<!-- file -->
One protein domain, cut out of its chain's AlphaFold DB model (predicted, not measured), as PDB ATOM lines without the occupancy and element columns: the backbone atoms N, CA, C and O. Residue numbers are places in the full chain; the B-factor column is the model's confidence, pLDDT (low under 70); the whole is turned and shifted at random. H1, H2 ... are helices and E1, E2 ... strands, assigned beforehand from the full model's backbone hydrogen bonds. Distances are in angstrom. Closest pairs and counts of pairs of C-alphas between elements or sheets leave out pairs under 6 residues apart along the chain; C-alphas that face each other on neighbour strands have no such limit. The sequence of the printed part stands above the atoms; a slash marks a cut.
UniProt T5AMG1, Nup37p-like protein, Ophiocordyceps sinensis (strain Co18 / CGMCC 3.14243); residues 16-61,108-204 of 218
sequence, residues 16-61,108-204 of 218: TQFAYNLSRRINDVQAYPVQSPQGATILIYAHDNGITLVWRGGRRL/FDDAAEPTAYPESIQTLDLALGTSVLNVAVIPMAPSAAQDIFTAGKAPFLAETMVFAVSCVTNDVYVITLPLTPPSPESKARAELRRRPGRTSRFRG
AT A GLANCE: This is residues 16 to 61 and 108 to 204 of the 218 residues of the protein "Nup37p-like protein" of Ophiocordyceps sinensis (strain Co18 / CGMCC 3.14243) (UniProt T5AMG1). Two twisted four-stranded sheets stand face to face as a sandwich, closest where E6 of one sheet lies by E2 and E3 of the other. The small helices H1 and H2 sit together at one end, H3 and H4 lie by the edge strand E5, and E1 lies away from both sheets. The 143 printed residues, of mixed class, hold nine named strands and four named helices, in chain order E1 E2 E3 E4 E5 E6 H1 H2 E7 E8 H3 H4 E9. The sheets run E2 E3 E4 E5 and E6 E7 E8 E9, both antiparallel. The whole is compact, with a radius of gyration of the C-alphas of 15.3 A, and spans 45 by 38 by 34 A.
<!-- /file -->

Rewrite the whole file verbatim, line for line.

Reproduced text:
One protein domain, cut out of its chain's AlphaFold DB model (predicted, not measured), as PDB ATOM lines without the occupancy and element columns: the backbone atoms N, CA, C and O. Residue numbers are places in the full chain; the B-factor column is the model's confidence, pLDDT (low under 70); the whole is turned and shifted at random. H1, H2 ... are helices and E1, E2 ... strands, assigned beforehand from the full model's backbone hydrogen bonds. Distances are in angstrom. Closest pairs and counts of pairs of C-alphas between elements or sheets leave out pairs under 6 residues apart along the chain; C-alphas that face each other on neighbour strands have no such limit. The sequence of the printed part stands above the atoms; a slash marks a cut.
UniProt T5AMG1, Nup37p-like protein, Ophiocordyceps sinensis (strain Co18 / CGMCC 3.14243); residues 16-61,108-204 of 218
sequence, residues 16-61,108-204 of 218: TQFAYNLSRRINDVQAYPVQSPQGATILIYAHDNGITLVWRGGRRL/FDDAAEPTAYPESIQTLDLALGTSVLNVAVIPMAPSAAQDIFTAGKAPFLAETMVFAVSCVTNDVYVITLPLTPPSPESKARAELRRRPGRTSRFRG
AT A GLANCE: This is residues 16 to 61 and 108 to 204 of the 218 residues of the protein "Nup37p-like protein" of Ophiocordyceps sinensis (strain Co18 / CGMCC 3.14243) (UniProt T5AMG1). Two twisted four-stranded sheets stand face to face as a sandwich, closest where E6 of one sheet lies by E2 and E3 of the other. The small helices H1 and H2 sit together at one end, H3 and H4 lie by the edge strand E5, and E1 lies away from both sheets. The 143 printed residues, of mixed class, hold nine named strands and four named helices, in chain order E1 E2 E3 E4 E5 E6 H1 H2 E7 E8 H3 H4 E9. The sheets run E2 E3 E4 E5 and E6 E7 E8 E9, both antiparallel. The whole is compact, with a radius of gyration of the C-alphas of 15.3 A, and spans 45 by 38 by 34 A.